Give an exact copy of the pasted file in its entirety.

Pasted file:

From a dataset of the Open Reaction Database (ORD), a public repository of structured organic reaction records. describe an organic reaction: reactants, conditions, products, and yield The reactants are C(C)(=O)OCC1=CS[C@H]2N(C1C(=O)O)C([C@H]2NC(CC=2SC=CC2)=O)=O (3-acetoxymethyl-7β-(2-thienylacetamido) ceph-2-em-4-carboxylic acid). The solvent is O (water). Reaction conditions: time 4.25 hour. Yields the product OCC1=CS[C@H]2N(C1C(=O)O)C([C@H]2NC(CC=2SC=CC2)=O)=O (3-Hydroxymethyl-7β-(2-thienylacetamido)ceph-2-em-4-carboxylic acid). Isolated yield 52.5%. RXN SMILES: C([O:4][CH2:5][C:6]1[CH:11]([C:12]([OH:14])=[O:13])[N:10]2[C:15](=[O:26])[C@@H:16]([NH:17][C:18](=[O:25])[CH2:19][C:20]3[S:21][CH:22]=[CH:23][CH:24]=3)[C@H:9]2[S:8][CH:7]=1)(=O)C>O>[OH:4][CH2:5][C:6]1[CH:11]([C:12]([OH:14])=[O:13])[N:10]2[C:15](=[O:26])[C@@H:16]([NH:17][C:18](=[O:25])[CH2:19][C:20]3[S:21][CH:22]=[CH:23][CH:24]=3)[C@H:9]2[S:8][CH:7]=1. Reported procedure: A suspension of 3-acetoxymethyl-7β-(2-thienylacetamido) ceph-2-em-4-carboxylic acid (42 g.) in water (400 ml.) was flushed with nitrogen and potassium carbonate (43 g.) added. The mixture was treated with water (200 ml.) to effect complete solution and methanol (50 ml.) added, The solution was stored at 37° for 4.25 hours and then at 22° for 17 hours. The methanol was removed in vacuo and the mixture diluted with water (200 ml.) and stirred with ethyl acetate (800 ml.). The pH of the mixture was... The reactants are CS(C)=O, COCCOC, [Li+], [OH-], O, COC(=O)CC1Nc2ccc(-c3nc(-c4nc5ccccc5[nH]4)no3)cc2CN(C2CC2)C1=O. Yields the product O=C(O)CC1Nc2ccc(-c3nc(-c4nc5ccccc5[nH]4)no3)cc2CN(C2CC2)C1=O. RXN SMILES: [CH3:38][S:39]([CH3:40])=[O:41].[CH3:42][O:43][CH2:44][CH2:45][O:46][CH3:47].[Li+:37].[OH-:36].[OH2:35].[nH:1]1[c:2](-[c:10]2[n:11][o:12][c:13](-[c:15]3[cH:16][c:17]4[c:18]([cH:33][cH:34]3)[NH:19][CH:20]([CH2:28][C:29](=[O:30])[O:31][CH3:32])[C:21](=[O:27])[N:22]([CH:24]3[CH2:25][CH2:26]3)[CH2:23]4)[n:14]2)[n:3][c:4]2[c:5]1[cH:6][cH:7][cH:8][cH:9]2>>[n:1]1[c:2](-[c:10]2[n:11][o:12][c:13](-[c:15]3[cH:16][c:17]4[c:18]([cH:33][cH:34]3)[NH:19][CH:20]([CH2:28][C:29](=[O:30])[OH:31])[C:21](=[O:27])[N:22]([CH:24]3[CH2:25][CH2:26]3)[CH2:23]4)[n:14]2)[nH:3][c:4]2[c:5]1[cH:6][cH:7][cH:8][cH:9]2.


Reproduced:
From a dataset of the Open Reaction Database (ORD), a public repository of structured organic reaction records. describe an organic reaction: reactants, conditions, products, and yield The reactants are C(C)(=O)OCC1=CS[C@H]2N(C1C(=O)O)C([C@H]2NC(CC=2SC=CC2)=O)=O (3-acetoxymethyl-7β-(2-thienylacetamido) ceph-2-em-4-carboxylic acid). The solvent is O (water). Reaction conditions: time 4.25 hour. Yields the product OCC1=CS[C@H]2N(C1C(=O)O)C([C@H]2NC(CC=2SC=CC2)=O)=O (3-Hydroxymethyl-7β-(2-thienylacetamido)ceph-2-em-4-carboxylic acid). Isolated yield 52.5%. RXN SMILES: C([O:4][CH2:5][C:6]1[CH:11]([C:12]([OH:14])=[O:13])[N:10]2[C:15](=[O:26])[C@@H:16]([NH:17][C:18](=[O:25])[CH2:19][C:20]3[S:21][CH:22]=[CH:23][CH:24]=3)[C@H:9]2[S:8][CH:7]=1)(=O)C>O>[OH:4][CH2:5][C:6]1[CH:11]([C:12]([OH:14])=[O:13])[N:10]2[C:15](=[O:26])[C@@H:16]([NH:17][C:18](=[O:25])[CH2:19][C:20]3[S:21][CH:22]=[CH:23][CH:24]=3)[C@H:9]2[S:8][CH:7]=1. Reported procedure: A suspension of 3-acetoxymethyl-7β-(2-thienylacetamido) ceph-2-em-4-carboxylic acid (42 g.) in water (400 ml.) was flushed with nitrogen and potassium carbonate (43 g.) added. The mixture was treated with water (200 ml.) to effect complete solution and methanol (50 ml.) added, The solution was stored at 37° for 4.25 hours and then at 22° for 17 hours. The methanol was removed in vacuo and the mixture diluted with water (200 ml.) and stirred with ethyl acetate (800 ml.). The pH of the mixture was... The reactants are CS(C)=O, COCCOC, [Li+], [OH-], O, COC(=O)CC1Nc2ccc(-c3nc(-c4nc5ccccc5[nH]4)no3)cc2CN(C2CC2)C1=O. Yields the product O=C(O)CC1Nc2ccc(-c3nc(-c4nc5ccccc5[nH]4)no3)cc2CN(C2CC2)C1=O. RXN SMILES: [CH3:38][S:39]([CH3:40])=[O:41].[CH3:42][O:43][CH2:44][CH2:45][O:46][CH3:47].[Li+:37].[OH-:36].[OH2:35].[nH:1]1[c:2](-[c:10]2[n:11][o:12][c:13](-[c:15]3[cH:16][c:17]4[c:18]([cH:33][cH:34]3)[NH:19][CH:20]([CH2:28][C:29](=[O:30])[O:31][CH3:32])[C:21](=[O:27])[N:22]([CH:24]3[CH2:25][CH2:26]3)[CH2:23]4)[n:14]2)[n:3][c:4]2[c:5]1[cH:6][cH:7][cH:8][cH:9]2>>[n:1]1[c:2](-[c:10]2[n:11][o:12][c:13](-[c:15]3[cH:16][c:17]4[c:18]([cH:33][cH:34]3)[NH:19][CH:20]([CH2:28][C:29](=[O:30])[OH:31])[C:21](=[O:27])[N:22]([CH:24]3[CH2:25][CH2:26]3)[CH2:23]4)[n:14]2)[nH:3][c:4]2[c:5]1[cH:6][cH:7][cH:8][cH:9]2.